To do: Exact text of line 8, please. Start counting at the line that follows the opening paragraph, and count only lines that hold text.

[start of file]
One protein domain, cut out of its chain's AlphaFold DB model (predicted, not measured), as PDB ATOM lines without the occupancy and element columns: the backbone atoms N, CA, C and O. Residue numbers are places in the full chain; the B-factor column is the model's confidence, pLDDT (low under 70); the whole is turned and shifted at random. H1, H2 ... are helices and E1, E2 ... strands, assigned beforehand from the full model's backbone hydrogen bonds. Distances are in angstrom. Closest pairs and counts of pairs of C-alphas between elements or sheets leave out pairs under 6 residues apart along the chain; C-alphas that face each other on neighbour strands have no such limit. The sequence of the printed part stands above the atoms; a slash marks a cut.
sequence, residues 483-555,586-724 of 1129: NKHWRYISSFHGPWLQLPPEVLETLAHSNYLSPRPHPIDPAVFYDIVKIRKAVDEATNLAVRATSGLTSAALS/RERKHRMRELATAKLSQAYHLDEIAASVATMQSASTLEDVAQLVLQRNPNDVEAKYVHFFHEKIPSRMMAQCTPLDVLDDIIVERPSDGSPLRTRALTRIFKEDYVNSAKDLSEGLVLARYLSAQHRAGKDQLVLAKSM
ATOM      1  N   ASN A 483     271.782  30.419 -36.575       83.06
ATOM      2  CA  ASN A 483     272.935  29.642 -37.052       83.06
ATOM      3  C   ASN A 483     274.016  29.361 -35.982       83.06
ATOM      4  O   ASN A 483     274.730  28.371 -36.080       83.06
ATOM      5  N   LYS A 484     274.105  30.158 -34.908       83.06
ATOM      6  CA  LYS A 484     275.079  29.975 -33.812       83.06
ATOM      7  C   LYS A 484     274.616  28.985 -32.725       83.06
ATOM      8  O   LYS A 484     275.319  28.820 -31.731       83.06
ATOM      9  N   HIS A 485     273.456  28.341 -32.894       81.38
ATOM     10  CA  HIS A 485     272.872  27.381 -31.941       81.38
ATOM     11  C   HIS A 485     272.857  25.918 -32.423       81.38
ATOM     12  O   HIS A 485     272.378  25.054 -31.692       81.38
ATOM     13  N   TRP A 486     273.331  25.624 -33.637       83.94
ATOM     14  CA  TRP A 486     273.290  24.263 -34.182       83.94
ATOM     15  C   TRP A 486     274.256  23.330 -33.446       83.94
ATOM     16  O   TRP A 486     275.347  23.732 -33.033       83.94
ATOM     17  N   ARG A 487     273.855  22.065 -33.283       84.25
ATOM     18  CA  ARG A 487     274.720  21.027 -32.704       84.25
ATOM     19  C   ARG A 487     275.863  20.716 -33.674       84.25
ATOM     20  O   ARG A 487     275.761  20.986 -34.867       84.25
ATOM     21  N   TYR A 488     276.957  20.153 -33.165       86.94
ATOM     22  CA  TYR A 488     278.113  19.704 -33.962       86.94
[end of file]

ATOM      7  C   LYS A 484     274.616  28.985 -32.725       83.06